A leading technology industry association lashed out at a recently implemented federal government program that seeks to rein in information technology costs by requiring additional reviews before contracts can be modified.
The Information Technology Association of America (ITAA) said the program, announced by the U.S. General Services Administration over the summer and known as “Get It Right,” penalizes technology vendors that follow the instructions of their government customers.
ITAA President Harris Miller criticized the program in a letter to the GSA. In a statement, he called the oversight initiative “unfair and unproductive.”
“We are deeply concerned that the results of these reviews are being used — unreasonably in our view — to question the integrity of, and to otherwise penalize, contractors that have performed work that the Government determines after the fact to be beyond the scope of the underlying contract,” Miller said.
“This apparently is true even when the contractor has performed the work as ordered and requested by an authorized Government contracting officer.”
Especially troubling to the association is the possibility that contractors who perform what is determined to be “out-of-scope,” even at the direction of their government contacts, might be forced to cover those additional costs.
That might force contractors who work with federal agencies, especially the Defense Department, which is a main focus of the program, to build additional overhead costs into their bids.
The GSA, which provides policy and technical assistance to government agencies, says “Get It Right” is not aimed at punishing contractors but instead is designed to get agencies to draw up contracts that accurately reflect the scope of work to be done.
Change orders and additional work can often tack millions of dollars onto the total cost of large-scale IT projects, said GSA spokesperson Mary Alice Johnson.
“The program is a way to be more proactive in monitoring how contracts are being administered to ensure the agencies and the taxpayers are getting the best value possible,” Johnson told the E-Commerce Times.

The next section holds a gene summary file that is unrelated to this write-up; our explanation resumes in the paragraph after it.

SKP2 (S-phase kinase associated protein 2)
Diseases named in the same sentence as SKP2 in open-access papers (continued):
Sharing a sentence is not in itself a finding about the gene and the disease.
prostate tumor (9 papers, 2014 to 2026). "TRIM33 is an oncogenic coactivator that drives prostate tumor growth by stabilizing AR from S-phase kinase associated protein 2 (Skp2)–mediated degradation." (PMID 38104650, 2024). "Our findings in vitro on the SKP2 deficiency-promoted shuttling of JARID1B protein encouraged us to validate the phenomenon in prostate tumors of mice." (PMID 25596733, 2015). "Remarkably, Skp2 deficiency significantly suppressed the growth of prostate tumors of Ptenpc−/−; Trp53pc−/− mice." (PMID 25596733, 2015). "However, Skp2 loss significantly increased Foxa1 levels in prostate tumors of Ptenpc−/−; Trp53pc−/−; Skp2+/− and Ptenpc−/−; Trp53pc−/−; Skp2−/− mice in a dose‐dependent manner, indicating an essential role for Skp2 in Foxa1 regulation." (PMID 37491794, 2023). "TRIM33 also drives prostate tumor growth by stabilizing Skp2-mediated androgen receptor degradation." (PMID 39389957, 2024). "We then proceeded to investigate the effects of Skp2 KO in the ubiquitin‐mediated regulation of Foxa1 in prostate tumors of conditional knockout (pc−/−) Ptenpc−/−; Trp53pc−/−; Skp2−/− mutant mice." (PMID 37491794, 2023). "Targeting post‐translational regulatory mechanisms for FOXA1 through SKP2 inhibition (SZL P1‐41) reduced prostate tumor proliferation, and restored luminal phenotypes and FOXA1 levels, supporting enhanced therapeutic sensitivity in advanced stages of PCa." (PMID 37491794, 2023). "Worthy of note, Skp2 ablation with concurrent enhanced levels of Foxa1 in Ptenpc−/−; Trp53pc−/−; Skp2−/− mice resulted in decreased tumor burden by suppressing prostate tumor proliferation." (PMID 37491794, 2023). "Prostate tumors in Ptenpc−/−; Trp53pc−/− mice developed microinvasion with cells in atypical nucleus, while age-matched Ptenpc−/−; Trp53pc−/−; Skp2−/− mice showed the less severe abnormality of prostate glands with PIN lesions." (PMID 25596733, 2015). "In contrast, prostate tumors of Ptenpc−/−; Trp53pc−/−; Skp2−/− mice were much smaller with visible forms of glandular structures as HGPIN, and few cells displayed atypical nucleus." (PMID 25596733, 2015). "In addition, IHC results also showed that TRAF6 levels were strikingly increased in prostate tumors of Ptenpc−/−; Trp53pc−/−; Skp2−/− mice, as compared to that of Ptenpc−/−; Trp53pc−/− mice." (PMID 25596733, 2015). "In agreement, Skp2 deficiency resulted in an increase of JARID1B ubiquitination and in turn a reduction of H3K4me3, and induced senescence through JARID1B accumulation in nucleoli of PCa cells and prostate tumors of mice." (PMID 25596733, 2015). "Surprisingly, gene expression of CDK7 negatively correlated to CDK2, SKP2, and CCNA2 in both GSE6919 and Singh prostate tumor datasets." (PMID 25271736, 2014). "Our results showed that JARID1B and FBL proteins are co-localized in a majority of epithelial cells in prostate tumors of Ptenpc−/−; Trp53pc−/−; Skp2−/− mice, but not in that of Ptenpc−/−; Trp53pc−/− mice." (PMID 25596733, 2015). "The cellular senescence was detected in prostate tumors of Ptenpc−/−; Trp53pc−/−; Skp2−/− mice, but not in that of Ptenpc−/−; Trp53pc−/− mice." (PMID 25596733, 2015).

Competition for Government Contracts
The GSA said it hopes the program will improve competition for government contracts, make existing rules clearer for both contractors and government agency workers and ensure accountability for contract overruns and changes.
While most of the burden in the program falls on the government agencies, contractors are now required to report to the GSA when they believe they are asked to do work that is beyond the scope of their original contract language.
Brian Terrill, an analyst with federal IT research firm Input, said the GSA is likely targeting the Defense Department because it accounts for the vast majority of all IT-related contracts. In 2003, for instance, the DOD awarded more than US$83 billion worth of contracts compared to $32 billion doled out by civilian agencies.
“The Defense Department has an incredible impact on the IT industry as whole,” Terrill told the E-Commerce Times. “Defense spending and homeland security spending in the Bush administration is growing much faster than other areas.”
Given the scope of the contracts, change orders are a regular occurrence that have been identified as a potential source of waste, he added.
In a separate report released Wednesday, the ITAA said the number of jobs in information technology fields has been growing, but that growth would slow down.
IT employment rose 2 percent over last year and does not show signs of picking up speed, according to the report, which was based on a survey of IT hiring managers.